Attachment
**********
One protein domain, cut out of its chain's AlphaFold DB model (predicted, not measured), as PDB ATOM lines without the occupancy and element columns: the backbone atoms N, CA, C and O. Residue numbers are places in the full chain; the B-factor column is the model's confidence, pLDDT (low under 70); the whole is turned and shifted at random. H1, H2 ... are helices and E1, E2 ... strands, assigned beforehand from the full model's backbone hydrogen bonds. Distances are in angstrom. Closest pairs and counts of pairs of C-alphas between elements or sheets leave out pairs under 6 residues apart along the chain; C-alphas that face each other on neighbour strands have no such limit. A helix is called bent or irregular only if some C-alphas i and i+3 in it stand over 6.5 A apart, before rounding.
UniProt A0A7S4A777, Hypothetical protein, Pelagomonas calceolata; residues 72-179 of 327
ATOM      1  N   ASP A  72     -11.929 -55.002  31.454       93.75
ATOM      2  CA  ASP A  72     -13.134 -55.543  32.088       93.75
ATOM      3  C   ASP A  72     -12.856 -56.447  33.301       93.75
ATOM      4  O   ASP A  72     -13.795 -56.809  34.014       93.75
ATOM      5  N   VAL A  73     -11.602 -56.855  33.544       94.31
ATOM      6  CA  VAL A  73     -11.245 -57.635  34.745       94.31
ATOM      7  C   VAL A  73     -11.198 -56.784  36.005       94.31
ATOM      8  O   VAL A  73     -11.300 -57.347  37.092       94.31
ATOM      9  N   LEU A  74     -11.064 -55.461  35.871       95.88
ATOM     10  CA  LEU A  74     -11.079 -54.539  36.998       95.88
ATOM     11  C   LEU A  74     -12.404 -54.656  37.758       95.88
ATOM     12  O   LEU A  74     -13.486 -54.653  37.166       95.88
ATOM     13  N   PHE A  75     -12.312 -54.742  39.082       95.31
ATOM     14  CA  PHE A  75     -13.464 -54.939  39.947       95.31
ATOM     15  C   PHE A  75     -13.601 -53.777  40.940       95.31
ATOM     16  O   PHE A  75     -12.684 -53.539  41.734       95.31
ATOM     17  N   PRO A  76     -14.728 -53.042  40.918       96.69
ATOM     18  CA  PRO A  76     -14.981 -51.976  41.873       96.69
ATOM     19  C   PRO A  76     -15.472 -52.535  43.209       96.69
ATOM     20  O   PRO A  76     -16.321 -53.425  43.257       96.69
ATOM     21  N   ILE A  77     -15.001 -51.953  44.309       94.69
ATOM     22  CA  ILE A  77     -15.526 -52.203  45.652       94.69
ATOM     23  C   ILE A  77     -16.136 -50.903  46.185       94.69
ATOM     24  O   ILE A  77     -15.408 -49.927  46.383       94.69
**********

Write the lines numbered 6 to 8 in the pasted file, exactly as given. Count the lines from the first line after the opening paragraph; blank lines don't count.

ATOM      5  N   VAL A  73     -11.602 -56.855  33.544       94.31
ATOM      6  CA  VAL A  73     -11.245 -57.635  34.745       94.31
ATOM      7  C   VAL A  73     -11.198 -56.784  36.005       94.31